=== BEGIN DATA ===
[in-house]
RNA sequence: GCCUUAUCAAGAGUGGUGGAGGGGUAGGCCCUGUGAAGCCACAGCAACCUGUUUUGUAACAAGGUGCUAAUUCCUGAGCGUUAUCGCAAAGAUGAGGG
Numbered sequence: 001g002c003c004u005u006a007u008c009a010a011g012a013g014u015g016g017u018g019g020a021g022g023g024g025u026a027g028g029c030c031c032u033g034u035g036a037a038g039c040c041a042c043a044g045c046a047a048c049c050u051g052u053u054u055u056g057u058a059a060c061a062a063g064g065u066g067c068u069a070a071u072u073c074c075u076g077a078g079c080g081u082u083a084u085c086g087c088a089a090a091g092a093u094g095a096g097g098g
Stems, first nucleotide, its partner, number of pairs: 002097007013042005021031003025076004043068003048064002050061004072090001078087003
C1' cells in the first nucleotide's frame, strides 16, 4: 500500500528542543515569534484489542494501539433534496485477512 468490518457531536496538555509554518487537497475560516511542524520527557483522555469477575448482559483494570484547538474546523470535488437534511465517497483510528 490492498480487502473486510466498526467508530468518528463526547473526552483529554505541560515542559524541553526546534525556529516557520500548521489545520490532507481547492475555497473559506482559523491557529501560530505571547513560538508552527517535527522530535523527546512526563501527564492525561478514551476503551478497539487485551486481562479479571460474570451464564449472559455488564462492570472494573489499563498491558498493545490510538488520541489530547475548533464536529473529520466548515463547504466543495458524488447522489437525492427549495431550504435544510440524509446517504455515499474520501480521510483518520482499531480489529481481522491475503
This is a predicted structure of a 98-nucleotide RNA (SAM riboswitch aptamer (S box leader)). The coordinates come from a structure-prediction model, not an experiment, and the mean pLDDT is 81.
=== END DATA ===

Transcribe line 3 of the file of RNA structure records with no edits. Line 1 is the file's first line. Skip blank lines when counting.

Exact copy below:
Numbered sequence: 001g002c003c004u005u006a007u008c009a010a011g012a013g014u015g016g017u018g019g020a021g022g023g024g025u026a027g028g029c030c031c032u033g034u035g036a037a038g039c040c041a042c043a044g045c046a047a048c049c050u051g052u053u054u055u056g057u058a059a060c061a062a063g064g065u066g067c068u069a070a071u072u073c074c075u076g077a078g079c080g081u082u083a084u085c086g087c088a089a090a091g092a093u094g095a096g097g098g